I thank Headmaster Crowe for that gracious introduction. And I thank Professor Owen Anderson of Arizona State University for introducing me to the headmaster, and to the wonderful venture of the Great Hearts Academies, which are doing such good in the world, one teacher, one student, one person at a time. One person at a time, I think, is really the only way to do any good in the world, for human beings are individual persons in communities, not statistics in a collective or parts in a machine. So on this happy day, as the students of the class of 2014 celebrate a milestone achievement with their families, their friends, and their teachers, I come to congratulate you, to wish you well, and to address each of you as a person who has received the good turn of a fine education, and who should feel a responsibility to repay the debt of that education by living well as a person, mindful of the personhood, the individuality, and the good of others around you, in the various communities through which your life will take you. Continue Reading »
Christopher Partridge’s new book, The Lyre of Orpheus, provides an amazing wealth of information about religion and popular music. It should be read while sitting at a computer, since you will want to search YouTube or Spotify for the songs that he so passionately discusses. Unfortunately, his larger theory is not nearly as interesting as his close reading of individual artists. Continue Reading »
The N.C.A.A. has taken an image-beating in recent years. Angry critics of its alleged exploitation of student athletes have been relentless in their attacks on both the institution and its leadership. Chief among those who bear the liberally dealt blows is Dr. Mark Emmert, president of the N.C.A.A. In a recent article devoted primarily to the psychological toll that the job and its pressures have taken on him, the Times sought to expose something of his complicated character and work. Dr. Emmert, a heavily-compensated, highly capable, would-be reformer, seems simply to be the most prominent face of a incredibly complicated, clumsily democratic, and highly bureaucratic business that exceeds the capacities of any one man. To cope with the stresses of this life, Dr. Emmert compensates in charming fashion: “To help keep calm, Dr. Emmert meditates and visits his home on Whidbey Island in Washington. He has been taking a butchery class.” Continue Reading »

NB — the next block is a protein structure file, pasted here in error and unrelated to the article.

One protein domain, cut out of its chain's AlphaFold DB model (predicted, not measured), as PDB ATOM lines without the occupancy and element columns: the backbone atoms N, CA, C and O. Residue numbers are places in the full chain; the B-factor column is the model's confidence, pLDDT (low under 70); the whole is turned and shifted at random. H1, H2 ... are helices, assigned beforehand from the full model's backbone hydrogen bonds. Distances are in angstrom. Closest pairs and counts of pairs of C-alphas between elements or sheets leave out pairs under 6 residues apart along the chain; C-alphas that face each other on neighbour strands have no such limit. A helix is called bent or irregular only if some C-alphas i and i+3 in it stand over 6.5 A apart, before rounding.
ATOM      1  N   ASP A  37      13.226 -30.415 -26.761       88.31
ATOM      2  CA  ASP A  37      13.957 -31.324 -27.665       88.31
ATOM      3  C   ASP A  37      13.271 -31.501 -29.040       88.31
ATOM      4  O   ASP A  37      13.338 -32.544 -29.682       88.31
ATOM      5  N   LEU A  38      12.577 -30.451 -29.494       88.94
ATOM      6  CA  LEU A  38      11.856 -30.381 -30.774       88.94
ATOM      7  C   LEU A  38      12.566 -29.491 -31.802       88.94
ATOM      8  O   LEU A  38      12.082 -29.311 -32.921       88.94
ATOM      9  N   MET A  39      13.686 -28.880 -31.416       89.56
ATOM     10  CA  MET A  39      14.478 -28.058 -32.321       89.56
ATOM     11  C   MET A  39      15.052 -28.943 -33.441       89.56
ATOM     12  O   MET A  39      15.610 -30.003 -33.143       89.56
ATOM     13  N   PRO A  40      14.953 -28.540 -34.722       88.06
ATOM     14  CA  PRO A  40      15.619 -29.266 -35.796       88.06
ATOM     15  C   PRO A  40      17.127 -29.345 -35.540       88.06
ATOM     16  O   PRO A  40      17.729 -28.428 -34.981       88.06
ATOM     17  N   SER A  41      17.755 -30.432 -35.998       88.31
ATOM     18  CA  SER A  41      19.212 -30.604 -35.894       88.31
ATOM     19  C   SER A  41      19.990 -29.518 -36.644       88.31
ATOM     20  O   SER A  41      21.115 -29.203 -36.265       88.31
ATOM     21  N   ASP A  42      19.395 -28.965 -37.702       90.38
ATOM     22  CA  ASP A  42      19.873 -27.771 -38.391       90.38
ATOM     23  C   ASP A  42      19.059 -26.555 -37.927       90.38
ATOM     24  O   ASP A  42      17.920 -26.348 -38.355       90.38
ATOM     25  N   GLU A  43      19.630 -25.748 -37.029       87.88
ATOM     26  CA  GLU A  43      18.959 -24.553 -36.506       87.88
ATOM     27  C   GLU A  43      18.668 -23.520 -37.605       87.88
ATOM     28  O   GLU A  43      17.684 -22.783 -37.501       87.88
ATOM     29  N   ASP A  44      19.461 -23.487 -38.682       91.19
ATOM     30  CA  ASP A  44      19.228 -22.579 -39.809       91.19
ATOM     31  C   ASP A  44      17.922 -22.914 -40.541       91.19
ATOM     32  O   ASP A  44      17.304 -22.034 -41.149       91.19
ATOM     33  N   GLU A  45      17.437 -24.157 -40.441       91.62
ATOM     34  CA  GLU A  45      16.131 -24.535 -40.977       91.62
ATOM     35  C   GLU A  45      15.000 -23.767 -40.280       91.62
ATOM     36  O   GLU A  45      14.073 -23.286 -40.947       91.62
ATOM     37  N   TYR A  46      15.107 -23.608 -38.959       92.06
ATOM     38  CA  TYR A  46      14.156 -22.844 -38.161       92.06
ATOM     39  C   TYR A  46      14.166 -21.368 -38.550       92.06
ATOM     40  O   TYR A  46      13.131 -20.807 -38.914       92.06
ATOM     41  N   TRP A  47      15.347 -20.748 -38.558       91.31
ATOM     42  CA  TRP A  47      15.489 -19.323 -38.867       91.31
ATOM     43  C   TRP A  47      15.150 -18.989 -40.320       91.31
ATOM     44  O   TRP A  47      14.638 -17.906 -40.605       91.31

In my dream, I had just entered the sitting room of my house. It was still several hours before dawn, but music was quietly playing: I heard the last lines and fading chords of Schubert’s “Der Leiermann,” in the recent recording by Jonas Kaufmann, before silence fell. I was . . . . Continue Reading »
ISI is currently taking nominations for its Henry and Anne Paolucci Book Award. This award honors the best book of conservative scholarship published in 2013. You can read more about the award at paolucci.isi.org.
The deadline is today: Friday, May 16. The more suggestions, the merrier!
Email suggestions Jed Donahue at email@example.com, and be sure to include the names of the books.
Season Seven, Episode Five (“The Runaways”): A very disjointed episode of Mad Men. Don Draper is marginal to most of its action; two watchable characters (Roger Sterling and Joan Harris) are absent from it entirely; and we endure two eruptions of gratuitous weirdness, one in the form of kinky sex, the other in the form of sexualized mutilation. Altogether, we find the story de-centered and distinctly schizoid. Continue Reading »
It has been several months since I saw HBO’s first season of True Detective, but something about the series has stuck with me. Detectives Rust Cohle and Marty Hart investigate a series of bizarre ritualistic killings, but to be honest, I didn’t care much about that. What stuck with me was Rust’s pain and, even more, Marty’s domestic failures. Each man tries to explain and explain away his actions, but neither man is able to live according to his professed philosophy. Both men talk about and talk around the burden of living as beings that matter in a world of other beings that matter. Continue Reading »
Some years ago, I read much of Perry Miller’s The American Puritans for a class. I came away from it with an appreciation both for the deep beauty of Puritan English and for the Puritans themselves, people who found morality and civic life serious enough matters that they dedicated great care to them. Continue Reading »